According to the BLS, a lot of website designers hold a bachelor's degree in website design or a similar discipline. But earning certifications is another way to enter this creative field instead of pursuing a four-year degree. Let's examine degree programs and certifications in more detail.

Degree programs

A four-year degree program can give you the skills you need to become a website designer. Let's examine a few possibilities:

  • A bachelor's degree in computer science offers a comprehensive education covering problem-solving techniques, computational abilities, and design work. You can choose to specialize in a particular area, such as user experience (UX), in certain programs, such as the University of London's BSc Computer Science, to focus on a smaller set of skills.
  • Bachelor of website design degree: Some students choose to pursue a specialized degree in website design, which focuses more narrowly on design techniques and layout principles. These courses are taught in tandem with the technical tools used by website designers, such as the previously mentioned Adobe programs.

Web Design Certificate Programs and Courses

It's not necessary to have a bachelor's degree to advance your web design career; you can also look into certification programs and take classes. Those with current, relevant industry certificates may be given preference by certain employers. Here are a few pertinent instances:

  • Google UX Design Professional Certificate: This program of courses covers fundamental UX concepts and is taught by Google industry leaders. As you finish projects for your design portfolio, hone employable skills like wireframing, prototyping, and user research.
  • UI/UX Design Specialization: This set of courses from the California Institute of the Arts helps students grasp best practices, website architecture, wireframing, and the UI/UX development process in order to create a pleasant online experience for the user. The instruction is practical and skill-based.
  • Specialization in Responsive Website Development and Design: As more people use mobile devices for online searches, knowing how to create websites that are mobile-friendly and responsive is becoming an important competency. Students enrolled in this University of London specialization create and design responsive websites with integrated multi-user experiences. Even though the focus of this class may be more on web development, mastering these techniques will improve your understanding of web design.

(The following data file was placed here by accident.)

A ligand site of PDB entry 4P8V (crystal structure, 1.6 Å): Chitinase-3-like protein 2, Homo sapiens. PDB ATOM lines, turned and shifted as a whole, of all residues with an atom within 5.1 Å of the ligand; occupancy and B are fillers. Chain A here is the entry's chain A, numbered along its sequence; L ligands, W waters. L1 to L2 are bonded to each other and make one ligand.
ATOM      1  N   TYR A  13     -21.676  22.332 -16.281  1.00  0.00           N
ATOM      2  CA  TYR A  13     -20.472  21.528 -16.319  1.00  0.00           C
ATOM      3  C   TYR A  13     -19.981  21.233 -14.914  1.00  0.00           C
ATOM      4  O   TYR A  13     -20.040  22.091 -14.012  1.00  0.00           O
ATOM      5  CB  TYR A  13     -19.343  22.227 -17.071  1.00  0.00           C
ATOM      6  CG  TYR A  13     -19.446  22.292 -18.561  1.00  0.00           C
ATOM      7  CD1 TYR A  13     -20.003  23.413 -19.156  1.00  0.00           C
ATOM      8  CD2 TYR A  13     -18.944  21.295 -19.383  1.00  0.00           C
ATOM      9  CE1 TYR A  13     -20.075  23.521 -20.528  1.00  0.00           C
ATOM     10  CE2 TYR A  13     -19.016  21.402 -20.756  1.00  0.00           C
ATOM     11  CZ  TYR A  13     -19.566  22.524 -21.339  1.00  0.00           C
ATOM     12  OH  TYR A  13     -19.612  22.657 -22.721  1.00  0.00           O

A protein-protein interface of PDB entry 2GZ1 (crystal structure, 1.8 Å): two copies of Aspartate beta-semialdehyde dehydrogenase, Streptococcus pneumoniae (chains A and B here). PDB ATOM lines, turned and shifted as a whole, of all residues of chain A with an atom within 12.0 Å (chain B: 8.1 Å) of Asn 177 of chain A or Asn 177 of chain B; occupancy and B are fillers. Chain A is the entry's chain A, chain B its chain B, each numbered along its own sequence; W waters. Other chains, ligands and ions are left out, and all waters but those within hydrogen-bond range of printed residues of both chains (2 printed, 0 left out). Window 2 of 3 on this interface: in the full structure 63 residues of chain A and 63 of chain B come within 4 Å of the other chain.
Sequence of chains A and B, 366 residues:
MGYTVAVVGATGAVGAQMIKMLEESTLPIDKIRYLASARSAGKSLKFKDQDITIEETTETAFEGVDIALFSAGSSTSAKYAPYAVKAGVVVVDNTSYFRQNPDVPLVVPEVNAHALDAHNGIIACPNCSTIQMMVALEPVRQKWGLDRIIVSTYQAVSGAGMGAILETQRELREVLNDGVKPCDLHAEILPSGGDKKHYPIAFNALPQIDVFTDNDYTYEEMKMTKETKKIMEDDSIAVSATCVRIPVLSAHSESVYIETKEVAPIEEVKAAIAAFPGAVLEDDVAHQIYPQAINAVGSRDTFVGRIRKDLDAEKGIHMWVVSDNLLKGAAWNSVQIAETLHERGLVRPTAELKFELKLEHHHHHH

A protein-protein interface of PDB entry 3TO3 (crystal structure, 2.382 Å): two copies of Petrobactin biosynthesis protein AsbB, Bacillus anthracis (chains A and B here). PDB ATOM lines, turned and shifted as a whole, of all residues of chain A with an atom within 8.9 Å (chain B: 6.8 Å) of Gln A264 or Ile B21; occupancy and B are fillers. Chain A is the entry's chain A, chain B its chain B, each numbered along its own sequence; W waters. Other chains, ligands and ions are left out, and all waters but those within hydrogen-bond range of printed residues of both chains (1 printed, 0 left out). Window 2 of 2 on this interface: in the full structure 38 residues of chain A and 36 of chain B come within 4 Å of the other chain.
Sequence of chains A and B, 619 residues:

Web designer portfolio

Establishing a strong online portfolio is a prerequisite for landing a job as a website designer, provided you have the appropriate training and experience. Here are some pointers to assist in selecting the greatest examples available:

  • Quality over quantity: Your best work should be included in your portfolio, but you should also exercise selectiveness. Having a small number of excellent websites is preferable to having a large number of sites that don't feature your best work.
  • Emphasize the type of work that interests you: Do you have a specific industry in mind to serve? Would you rather concentrate on building single-page websites for small businesses or create online stores? Your portfolio should highlight examples of the kind of work you're passionate about producing as well as the kind of work you want to do.
  • Give context: Your portfolio is a showcase of your greatest work, but it's also a chance for you to discuss your projects and impact in more detail. Think about including a brief three-to four-sentence synopsis outlining the goals of the website, its difficulties, and the reasons it's included in your portfolio.
  • Update it frequently: It's a good idea to allocate time for portfolio updates once every three months. Even if you are not adding new work, you may still need to make edits or add more context in light of your objectives and continuing learnings. Updating when information is still fresh in your mind is far simpler than doing so months or years later.
Still building your portfolio?

Compiling a portfolio requires effort. Consider signing up for a Coursera guided project in web design if you need to fill in the gaps in your portfolio. You can look through pertinent choices in the following list:

  • Create and develop a website with CSS and Figma
  • Utilize Wix Artificial Design Intelligence to create a website
  • Use Wix to Create a Company Website
  • Create a Job for Your Business with WordPress
Take the next step toward a career in web design with Coursera

Are you prepared to advance in your pursuit of becoming a website designer? If yes, you should think about obtaining the Meta Front-End Developer Professional Certificate, which is offered by a prominent figure in the field. After completing this entirely online, self-paced course, you'll have a professional portfolio that you can utilize to apply for jobs.